Pity Elon Musk. A load of banks just hustled him over his Twitter takeover

OK so don’t pity Musk. He knows whats going on – as the banks laugh all the way to… the bank.

Credit: Bywire News, Canva
Credit: Bywire News, Canva
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LONDON (Bywire News) - Elon Musk is buying Twitter. On Monday, April 25 shareholders agreed to his takeover and it looks like everyone’s favourite megalomanic tax avoider will be reigning supreme over our tweets very shortly. However, this isn’t really the story - because what’s really going on is that a load of banks just made a killing. 

Who really owns Twitter?

Currently, the corporate media has made a lot of the spat between Musk and Saudi prince Alwaleed bin Talal – publicly played out on (ironically) Twitter. But in reality, bin Talal only owns 5.2% of the company – putting him only just in the top five Twitter shareholders. 

Aside from Musk himself the main seats at the Twitter shareholding table are taken by the following investment management firms and banks:

  • Vanguard Group (10.3% ownership or 82.4m shares).
  • Morgan Stanley (8.4%/67m shares).
  • BlackRock (6.5%/52.1m shares).
  • State Street Corp (4.5%/36.4m shares).

Between them, they own nearly 30% of Twitter. Then, you have banks/investment management firms with smaller stakes – for example, Barclays owns around 13m shares (1.71%); Bank of America 6.5m (0.85%) and JPMorgan 5.8m (0.77%).

So, Musk taking complete control of Twitter may seem like a good thing, right? Taking the power away from some of the most toxic firms on the planet who already own nearly everything, anyway. Except in the world of corporate capitalism, it doesn’t really work like that.

Musk: payday loans

Musk hasn’t just found the reported $44bn to buy Twitter down the back of the sofa. No, even the world’s most notorious billionaire has to go begging for cash like the rest of us. 

As the New York Times reported, Musk is getting loans to pay for $25.5bn worth of the deal. You don’t need to be an anti-corruption cop in Line of Duty to work out what’s going on here. Because of course, some of the banks' Musk is borrowing money off are (you guessed it) already shareholders in Twitter.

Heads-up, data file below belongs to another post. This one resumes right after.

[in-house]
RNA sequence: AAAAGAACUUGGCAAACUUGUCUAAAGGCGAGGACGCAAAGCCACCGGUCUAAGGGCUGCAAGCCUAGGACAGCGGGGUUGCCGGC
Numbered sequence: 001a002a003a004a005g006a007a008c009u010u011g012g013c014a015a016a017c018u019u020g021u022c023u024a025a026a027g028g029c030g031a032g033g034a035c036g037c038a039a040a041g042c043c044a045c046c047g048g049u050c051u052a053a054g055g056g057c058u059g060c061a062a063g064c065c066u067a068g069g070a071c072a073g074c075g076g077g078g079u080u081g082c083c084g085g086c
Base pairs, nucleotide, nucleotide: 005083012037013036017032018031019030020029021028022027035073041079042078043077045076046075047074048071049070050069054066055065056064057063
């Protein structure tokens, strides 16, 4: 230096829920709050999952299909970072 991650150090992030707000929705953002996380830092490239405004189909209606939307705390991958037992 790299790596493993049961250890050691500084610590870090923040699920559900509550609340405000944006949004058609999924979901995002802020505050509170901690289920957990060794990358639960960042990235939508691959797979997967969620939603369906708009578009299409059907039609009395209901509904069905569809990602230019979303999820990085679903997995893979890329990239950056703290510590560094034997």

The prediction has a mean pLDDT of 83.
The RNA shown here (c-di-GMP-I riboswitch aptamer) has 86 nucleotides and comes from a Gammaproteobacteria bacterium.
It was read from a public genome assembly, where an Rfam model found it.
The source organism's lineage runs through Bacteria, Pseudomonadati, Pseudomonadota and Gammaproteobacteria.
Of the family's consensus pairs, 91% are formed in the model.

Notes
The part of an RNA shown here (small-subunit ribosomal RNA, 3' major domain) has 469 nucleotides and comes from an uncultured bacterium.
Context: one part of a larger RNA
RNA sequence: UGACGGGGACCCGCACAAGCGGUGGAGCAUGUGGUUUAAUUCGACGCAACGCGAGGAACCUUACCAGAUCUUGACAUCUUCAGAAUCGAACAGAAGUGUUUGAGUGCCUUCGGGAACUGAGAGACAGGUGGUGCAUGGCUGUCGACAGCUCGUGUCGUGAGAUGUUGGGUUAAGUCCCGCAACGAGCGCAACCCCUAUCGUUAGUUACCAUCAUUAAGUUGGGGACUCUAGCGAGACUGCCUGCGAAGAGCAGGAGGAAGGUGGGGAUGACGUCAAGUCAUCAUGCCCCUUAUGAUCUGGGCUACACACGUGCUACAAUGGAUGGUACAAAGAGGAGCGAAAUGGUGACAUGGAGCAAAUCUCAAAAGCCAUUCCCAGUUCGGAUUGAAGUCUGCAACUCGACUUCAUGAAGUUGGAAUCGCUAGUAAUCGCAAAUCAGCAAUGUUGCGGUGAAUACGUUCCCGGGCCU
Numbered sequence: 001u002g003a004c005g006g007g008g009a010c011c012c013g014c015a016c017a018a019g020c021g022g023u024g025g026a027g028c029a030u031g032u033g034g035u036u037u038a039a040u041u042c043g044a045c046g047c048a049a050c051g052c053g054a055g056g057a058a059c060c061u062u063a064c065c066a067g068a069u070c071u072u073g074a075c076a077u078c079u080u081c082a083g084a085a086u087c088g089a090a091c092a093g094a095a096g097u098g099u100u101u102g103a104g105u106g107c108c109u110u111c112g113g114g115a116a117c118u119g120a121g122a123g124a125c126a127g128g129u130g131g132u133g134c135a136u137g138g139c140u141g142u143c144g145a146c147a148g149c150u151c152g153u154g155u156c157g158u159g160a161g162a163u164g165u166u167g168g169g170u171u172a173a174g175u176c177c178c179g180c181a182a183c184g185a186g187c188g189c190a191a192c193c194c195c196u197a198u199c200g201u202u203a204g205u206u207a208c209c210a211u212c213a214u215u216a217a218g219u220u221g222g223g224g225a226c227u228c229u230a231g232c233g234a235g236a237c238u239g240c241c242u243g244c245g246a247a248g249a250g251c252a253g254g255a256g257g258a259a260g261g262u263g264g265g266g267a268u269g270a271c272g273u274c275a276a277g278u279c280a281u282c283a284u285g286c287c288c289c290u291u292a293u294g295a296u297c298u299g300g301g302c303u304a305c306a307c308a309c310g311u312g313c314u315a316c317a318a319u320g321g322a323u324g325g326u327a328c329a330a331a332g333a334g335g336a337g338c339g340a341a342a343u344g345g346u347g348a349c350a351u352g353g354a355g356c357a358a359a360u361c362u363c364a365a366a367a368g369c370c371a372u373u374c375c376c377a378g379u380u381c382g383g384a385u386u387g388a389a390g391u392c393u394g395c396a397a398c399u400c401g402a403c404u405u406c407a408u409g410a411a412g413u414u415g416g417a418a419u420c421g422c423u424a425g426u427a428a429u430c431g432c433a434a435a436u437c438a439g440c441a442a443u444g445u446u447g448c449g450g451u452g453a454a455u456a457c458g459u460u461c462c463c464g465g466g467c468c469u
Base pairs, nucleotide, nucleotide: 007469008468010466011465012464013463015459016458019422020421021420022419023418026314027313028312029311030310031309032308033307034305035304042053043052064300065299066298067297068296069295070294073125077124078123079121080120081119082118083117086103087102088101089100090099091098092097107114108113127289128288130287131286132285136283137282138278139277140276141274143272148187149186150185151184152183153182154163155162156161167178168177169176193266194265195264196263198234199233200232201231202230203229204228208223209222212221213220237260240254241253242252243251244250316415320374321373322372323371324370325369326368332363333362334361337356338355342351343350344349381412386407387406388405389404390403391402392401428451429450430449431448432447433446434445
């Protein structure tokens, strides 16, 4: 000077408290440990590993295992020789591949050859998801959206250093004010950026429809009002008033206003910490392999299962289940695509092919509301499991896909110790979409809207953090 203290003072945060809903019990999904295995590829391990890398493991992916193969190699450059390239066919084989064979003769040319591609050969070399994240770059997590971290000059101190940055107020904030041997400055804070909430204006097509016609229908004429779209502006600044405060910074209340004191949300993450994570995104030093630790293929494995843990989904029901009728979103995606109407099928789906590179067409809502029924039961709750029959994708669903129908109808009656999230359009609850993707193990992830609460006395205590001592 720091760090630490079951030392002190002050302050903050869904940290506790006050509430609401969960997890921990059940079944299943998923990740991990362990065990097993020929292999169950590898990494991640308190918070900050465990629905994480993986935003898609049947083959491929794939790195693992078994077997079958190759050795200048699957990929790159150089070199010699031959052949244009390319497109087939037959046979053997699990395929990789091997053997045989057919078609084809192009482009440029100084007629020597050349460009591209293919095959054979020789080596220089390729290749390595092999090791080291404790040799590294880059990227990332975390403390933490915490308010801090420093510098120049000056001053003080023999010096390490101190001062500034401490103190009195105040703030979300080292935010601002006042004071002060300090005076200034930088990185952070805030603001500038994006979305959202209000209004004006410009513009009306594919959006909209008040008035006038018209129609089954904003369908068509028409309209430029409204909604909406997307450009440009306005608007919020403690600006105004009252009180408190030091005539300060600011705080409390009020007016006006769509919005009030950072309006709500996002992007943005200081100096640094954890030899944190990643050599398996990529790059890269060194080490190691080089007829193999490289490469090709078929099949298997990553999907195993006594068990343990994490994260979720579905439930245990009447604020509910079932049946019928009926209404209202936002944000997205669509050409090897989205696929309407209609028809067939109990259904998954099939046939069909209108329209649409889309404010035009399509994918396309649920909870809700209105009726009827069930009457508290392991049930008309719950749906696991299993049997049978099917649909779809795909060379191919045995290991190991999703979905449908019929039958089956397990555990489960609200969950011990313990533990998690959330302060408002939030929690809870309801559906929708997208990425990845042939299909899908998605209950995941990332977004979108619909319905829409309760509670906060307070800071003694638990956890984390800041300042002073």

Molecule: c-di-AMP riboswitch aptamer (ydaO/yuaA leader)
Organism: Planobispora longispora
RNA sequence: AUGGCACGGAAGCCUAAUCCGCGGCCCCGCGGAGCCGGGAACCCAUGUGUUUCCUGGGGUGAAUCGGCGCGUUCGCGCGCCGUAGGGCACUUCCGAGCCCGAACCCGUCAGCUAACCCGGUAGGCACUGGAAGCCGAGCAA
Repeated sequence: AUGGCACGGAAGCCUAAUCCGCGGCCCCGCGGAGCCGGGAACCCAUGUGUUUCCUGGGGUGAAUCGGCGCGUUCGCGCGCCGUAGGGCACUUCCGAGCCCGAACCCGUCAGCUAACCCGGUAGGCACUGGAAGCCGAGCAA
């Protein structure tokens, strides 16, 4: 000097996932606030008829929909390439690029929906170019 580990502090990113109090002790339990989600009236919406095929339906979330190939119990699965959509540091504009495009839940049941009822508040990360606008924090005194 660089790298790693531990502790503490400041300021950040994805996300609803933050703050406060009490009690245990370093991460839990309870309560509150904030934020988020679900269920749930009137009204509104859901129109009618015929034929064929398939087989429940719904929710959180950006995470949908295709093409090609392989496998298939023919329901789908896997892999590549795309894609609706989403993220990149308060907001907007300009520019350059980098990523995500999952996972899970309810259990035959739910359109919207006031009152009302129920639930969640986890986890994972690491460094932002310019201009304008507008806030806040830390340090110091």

For example, according to official documents Musk will be borrowing $13bn from various banks as follows:

  • $3.3bn from Morgan Stanley (26.9% of the loan).
  • $2.7bn Bank of America (20.7% of the loan). 
  • $2.7bn from Barclays (20.7% of the loan). 

Then, he’s also getting another $12.5bn of the $25.5bn in loans by securing it against his Tesla stock. Once again, he’s getting the cash from various banks – including:

  • Morgan Stanley.
  • Bank of America.
  • And yes.
  • You guessed it.
  • Barclays. 

See a theme here?

Banks that are already shareholders in Twitter will be selling their shares to Musk, but loaning him the money to buy said shares off them in the first place. 

Sorry – what???

Of course, the maddest part of this sordid tale of corporate cronyism is that it doesn’t end there. 

So, Morgan Stanley currently owns 8.4% of Twitter, which it will be selling to Musk - which he’ll be buying with $3.3bn he’s borrowed off it. Not to be left out, Vanguard will be selling its 10.3% stake to Musk, which he’ll be buying with the $3.3bn he’s borrowed from Morgan Stanley, which in turn has 117m shares or 6.72% of its total shareholding owned by… you guessed again – Vanguard. 

You literally couldn’t make this shit up. Except it’s exactly how the world goes round under our corporate capitalist system. 

As the New Scientist wrote in 2011, research showed that of over 43,000 multinational corporations existing at the time, just 147 companies controlled 40% of them. That is, a few companies owned huge parts of all other ones. As New Scientist noted, the top 25 included (prepare to be shocked):

  • Barclays.
  • Vanguard.
  • Morgan Stanley. 

Now, while the world has moved on since then (with the power of individuals like Musk trying to rival that of institutions), it hasn’t changed that much. The rules of engagement for those at the top of our corrupt corporate capitalist system remain the same. If there’s profit to be made, even if on the face of it, it looks like a loss – then the big corporations will make money, regardless. 

Morgan hustling Musk

Morgan Stanley must be laughing. Musk will be paying it $3.63bn for its shares in Twitter – and it’s only having to loan him $3.3bn to do this. That’s a $330m profit immediately – without the between 2% and 4.75% interest rate it’s charging him. 

So, when you look at it like this – is unscrupulous Musk really the villain of the Twitter saga? Or is it the system that allows men like him to move themselves into such positions of power while banks literally laugh all the way to… the bank? 

Given both will ultimately be making a shit load of cash off the backs of the rest of our unconscious addictions to, and reliance on, social media - it’s probably a bit of both. 

(Writing by Steve Topple, editing by Klaudia Fior)

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